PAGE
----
When Wolves had one of the best defensive records in Europe last season and Romain Saiss looked to be in the best shape of his life, Bruno Lage came up with a new nickname for an otherwise unheralded centre-back: “The Moroccan Maldini”. It may turn out that the former Wolves manager was wrong. Because, for everything that the great Paolo Maldini won, he lacked a medal. Lage should have chosen another defensive great: Moroccan Daniel Passarella, Moroccan Franz Beckenbauer, Moroccan Bobby Moore.
Because each was a World Cup-winning captain and now Saiss, currently from Besiktas, could join them. If one obstacle in his way is France, the country of his birth, another is the injury that caused him to fall on a stretcher in the quarterfinal victory against Portugal. The immediate feeling was fear that the 32-year-old tournament was over. Saiss hopes he can still take on Les Bleus.
“I’ll try,” he said. “I don’t know. I will see and do some exams to see what kind of injury I have, but I will do my best to be on the court. I hope everything goes well, but if I feel it is too difficult, I will not risk it and put my team in trouble just to play the semi-final. But I will do my best to be there like I did my best to be here for 55 minutes. [against Portugal].”
Morocco endured plenty of pressure in his absence, with the backup central defense pairing of Achraf Zari and Jawad El Yamiq holding their own against Portugal’s galaxy of talented attackers. Morocco’s progress so far has been a triumph of spirit, as well as organization. If your first 11 have confounded expectations, the same is definitely true for your substitutes.
“He showed the character and mentality of this team,” Saiss said. “Everyone is ready to play, it doesn’t matter if they haven’t played for a while or come for every game. We put a lot of energy into each game, physically and mentally it’s difficult but it feels great. We know that every game is really difficult because we face only the best teams in the World Cup, so it’s even better afterwards, when you win.”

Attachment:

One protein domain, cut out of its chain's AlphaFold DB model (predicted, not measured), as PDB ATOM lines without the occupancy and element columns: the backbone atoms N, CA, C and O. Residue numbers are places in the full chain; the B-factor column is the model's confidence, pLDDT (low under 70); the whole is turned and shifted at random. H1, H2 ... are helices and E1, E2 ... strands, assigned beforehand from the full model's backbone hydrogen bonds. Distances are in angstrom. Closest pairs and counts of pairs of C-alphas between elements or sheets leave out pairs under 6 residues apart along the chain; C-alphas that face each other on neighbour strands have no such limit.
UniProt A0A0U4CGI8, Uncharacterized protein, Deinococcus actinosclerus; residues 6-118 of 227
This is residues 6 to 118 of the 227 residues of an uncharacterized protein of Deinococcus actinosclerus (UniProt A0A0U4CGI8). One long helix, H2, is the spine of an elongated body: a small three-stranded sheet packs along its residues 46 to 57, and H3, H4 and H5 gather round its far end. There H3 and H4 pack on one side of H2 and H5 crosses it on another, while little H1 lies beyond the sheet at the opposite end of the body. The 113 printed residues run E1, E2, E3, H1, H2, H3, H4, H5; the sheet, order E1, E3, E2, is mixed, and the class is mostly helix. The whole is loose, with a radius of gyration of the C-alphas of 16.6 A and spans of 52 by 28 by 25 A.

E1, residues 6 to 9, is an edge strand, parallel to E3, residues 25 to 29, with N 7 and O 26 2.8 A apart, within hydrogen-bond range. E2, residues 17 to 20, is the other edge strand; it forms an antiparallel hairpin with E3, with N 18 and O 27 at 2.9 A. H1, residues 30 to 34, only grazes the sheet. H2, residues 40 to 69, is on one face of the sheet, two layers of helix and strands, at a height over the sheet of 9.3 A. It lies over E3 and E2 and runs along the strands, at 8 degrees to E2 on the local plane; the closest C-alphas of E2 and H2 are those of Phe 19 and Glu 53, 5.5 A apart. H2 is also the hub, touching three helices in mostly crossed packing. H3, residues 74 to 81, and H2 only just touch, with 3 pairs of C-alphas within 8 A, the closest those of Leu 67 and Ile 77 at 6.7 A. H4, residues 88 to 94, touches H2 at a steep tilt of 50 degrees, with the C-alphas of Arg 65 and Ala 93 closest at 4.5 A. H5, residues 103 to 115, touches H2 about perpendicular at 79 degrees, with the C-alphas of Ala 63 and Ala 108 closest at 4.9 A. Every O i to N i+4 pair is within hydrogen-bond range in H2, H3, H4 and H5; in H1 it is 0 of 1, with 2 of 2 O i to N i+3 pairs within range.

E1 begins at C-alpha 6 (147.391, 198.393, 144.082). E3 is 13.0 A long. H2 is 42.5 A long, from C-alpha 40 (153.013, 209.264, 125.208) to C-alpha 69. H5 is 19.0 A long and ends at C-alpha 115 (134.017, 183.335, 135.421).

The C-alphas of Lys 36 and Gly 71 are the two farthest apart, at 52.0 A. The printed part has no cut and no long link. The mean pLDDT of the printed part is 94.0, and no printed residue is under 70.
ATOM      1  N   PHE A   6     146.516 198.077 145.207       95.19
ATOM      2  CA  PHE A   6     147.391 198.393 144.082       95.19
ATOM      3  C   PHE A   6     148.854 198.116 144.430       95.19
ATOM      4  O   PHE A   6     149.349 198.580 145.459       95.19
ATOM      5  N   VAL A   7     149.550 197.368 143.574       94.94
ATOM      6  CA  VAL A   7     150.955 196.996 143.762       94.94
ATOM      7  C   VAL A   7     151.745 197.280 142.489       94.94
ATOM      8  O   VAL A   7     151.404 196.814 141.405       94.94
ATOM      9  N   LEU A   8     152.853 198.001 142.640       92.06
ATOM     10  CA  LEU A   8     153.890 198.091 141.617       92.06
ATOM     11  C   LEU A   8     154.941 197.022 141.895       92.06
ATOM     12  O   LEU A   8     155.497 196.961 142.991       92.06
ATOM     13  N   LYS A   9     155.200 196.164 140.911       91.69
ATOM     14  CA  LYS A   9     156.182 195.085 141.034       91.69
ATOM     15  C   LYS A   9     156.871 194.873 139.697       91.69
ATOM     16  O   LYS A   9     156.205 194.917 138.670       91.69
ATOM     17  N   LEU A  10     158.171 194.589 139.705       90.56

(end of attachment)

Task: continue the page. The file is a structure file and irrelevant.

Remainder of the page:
Now, perhaps, Saiss in the shape of his life. Only one player in the tournament has made more than 30 clearances of him; no one has surpassed 13 tackles in his own defensive third from his Atlas Lions teammates Achraf Hakimi and Sofyan Amrabat.
Amrabat’s semi-final matchup with Aurelien Tchouameni pits two of the most outstanding defensive midfielders in the World Cup against each other. One difference, with Morocco’s possession peaking at 42 per cent against Canada and dropping to 24 per cent against Spain, is that they have had a lot more to defend. Amrabat is alone in playing every minute of the World Cup in Morocco so far.
The Fiorentina player is prepared to take on a heavy workload. “It’s very hard,” he said. “I have played almost 30 games this season already in three or four months. So it’s very difficult. But you don’t have a choice. You are in the semifinals. Each one has to go to the end, ask for the maximum of himself, of his body. Now it’s important to recover.”
Accumulated fatigue is a problem. He found 90 minutes against Portugal tougher than 120 against Spain. “Maybe this was more difficult because we were a bit more tired,” Amrabat explained. “We played against Spain and it was a very tough match. I started this game not completely fresh. It’s the World Cup, you have to give it your all, I ran like crazy until the end”.
Amrabat was born in the Netherlands but of Moroccan descent and, like his brother Nordin, has opted to play for the country of his heritage. Now his achievements have thrilled his family. “They are very proud,” he said. “I see it in their eyes, they were crying. You start playing soccer to make them proud. They are your family. They always help you. When I was a child, my father always brought me to football, he was always with me, it was very nice that we can give this back to them ”.
There is a chance to make them even more proud. “It’s very, very special,” Amrabat added. “Hopefully we can improve and reach the final.” Morocco’s charge has been fueled by the belief that they can win the World Cup. “Yes, why not?” he asked.
For Saiss, the man who may hold the trophy in his hands next Sunday, a dream may come true. “It’s unbelievable for the whole country, for Africa,” he said. “We dream of course, dreaming is free, but doing it is different. I know we made history, but we want to continue making history. We’ll see.”
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